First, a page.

(Scenario at the top, concrete questions below.)

I'm in the progress of migrating an SVN repository to Git, including 
history, using "git svn". The SVN repository currently contains a number of 
large (data) files:
- five binary files of 100 MB to 400 MB, with up to 17 revisions,
- eleven binary files in the range of 10 MB to 50 MB, with up to 10 
- the largest non-binary file has a size of 31 MB. 

The large binary files are in the history, so it's not quite easy for me to 
get rid of them. (Rewriting history to move the largest files out of the 
repository into a dedicated "large file store" could be an option, though, 
if absolutely necessary.)

Git has somewhat of a bad reputation regarding large binary files, so I've 
done some research. I have found this recent thread: 
https://groups.google.com/d/msg/git-users/EIGoSe1eIYc/dL8voHjF4RUJ, but I'm 
not able to derive concrete measures from it yet, so I've decided to ask 
here myself. The clients are using Git for Windows, which is compiled for 
x86 (32 bit process). My research has shown that, apparently, Git on 32 
bits can have problems with out of memory errors when diffing, compressing, 
or packing files that are too large to fit in the limited memory (twice) a 
32 bit process can access.

As I understand it, the diffing problem shouldn't affect me because a) 
binary files don't need to be diffed anyway and b) even loading a 400 MB 
file into memory twice for diffing is not going to be a problem in a 32 bit 

The compression problem can be tackled by setting core.bigFileThreshold to 
something smaller than the default 256 MB because Git won't try to compress 
files larger than this. This, however, does have the disadvantage that, for 
example, the 17 revisions of a 150 MB file would amount to about 2.5 GB of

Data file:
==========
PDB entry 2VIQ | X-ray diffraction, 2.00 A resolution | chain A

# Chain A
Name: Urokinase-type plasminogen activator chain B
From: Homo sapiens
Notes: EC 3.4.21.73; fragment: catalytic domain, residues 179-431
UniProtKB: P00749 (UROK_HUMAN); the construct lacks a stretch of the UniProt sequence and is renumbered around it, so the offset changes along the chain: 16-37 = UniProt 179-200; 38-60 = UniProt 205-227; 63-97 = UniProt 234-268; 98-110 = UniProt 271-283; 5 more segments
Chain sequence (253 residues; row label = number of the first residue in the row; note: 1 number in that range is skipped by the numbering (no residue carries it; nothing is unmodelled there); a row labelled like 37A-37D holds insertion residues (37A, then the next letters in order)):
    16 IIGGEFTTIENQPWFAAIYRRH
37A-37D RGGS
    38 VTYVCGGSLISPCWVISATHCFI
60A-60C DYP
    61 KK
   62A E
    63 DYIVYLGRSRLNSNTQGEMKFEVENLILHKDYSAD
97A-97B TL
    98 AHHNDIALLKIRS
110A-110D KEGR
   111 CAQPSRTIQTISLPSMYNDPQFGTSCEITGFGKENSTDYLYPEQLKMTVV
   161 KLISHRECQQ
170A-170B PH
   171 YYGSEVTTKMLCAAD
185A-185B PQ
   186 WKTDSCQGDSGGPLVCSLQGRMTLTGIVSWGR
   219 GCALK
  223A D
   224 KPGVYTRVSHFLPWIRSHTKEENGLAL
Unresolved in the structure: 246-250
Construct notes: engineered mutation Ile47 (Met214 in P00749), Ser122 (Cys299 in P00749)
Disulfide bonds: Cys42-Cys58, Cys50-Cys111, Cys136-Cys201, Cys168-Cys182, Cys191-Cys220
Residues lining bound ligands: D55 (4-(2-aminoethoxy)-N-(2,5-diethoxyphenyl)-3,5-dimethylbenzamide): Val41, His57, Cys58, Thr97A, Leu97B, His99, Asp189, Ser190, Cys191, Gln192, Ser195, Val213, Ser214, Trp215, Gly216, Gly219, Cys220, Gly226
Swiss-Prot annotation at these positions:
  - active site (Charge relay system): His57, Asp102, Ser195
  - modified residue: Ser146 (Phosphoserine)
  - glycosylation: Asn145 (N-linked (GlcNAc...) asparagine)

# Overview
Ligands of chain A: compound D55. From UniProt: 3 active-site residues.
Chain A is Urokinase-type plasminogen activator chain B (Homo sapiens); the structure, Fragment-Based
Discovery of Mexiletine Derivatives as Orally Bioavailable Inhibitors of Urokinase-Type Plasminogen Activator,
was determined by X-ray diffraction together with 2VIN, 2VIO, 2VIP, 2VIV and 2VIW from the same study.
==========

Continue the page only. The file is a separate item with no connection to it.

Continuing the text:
data even if the revisions could be compressed.

The packing problem can be tackled by setting pack.packSizeLimit to 
something small enough to limit the maximum pack size. (The default in Git 
for Windows is 2g.) pack.windowMemory and other pack options seem to play a 
role as well, although I don't understand exactly how. However, these pack 
settings do not affect the size of pack files created for pushing and 
pulling. Therefore, pushing and pulling might remain a problem.
So, that's the result of my research so far. Now for my questions:

1. Have I got everything right in my analysis above? Am I missing anything 
important, any problems I should expect?
2. Would you recommend setting core.bigFileThreshold, pack.packSizeLimit or 
other options to non-default values proactively on all clients, or should I 
rather postpone this until (if ever) we're experiencing problems? If I 
don't set these values proactively, is there a chance that the Git 
repository could be ruined?
-- What is a good value for core.bigFileThreshold, given my concrete binary 
files of 10 to 400 MB, some of which have up to 17 revisions?
-- What is a good value for pack.packSizeLimit? Git for Windows defaults it 
to 2g, is there any reason not to leave it at that?
3. Since pack.packSizeLimit does not affect the packs created for pulling 
and pushing - what problems can I expect there? How could I tackle them?
4. "git repack -afd" and "git gc" currently fail with an out of memory 
error on the migrated repository [1][2]. Should I worry about this?
-- I can make "git repack -afd" work by passing "--window-memory 750m" to 
the command. After that, git gc works fine again) Again, is setting 
pack.windowMemory to 750m something I should do proactively?

Thanks, best regards,

[1] $ git repack -afd
Counting objects: 189121, done.
Delta compression using up to 8 threads.
warning: suboptimal pack - out of memory)
fatal: Out of memory, malloc failed (tried to allocate 331852630 bytes)

[2] $ git gc
Counting objects: 189121, done.
Delta compression using up to 8 threads.
fatal: Out of memory, malloc failed (tried to allocate 73267908 bytes)
error: failed to run repack

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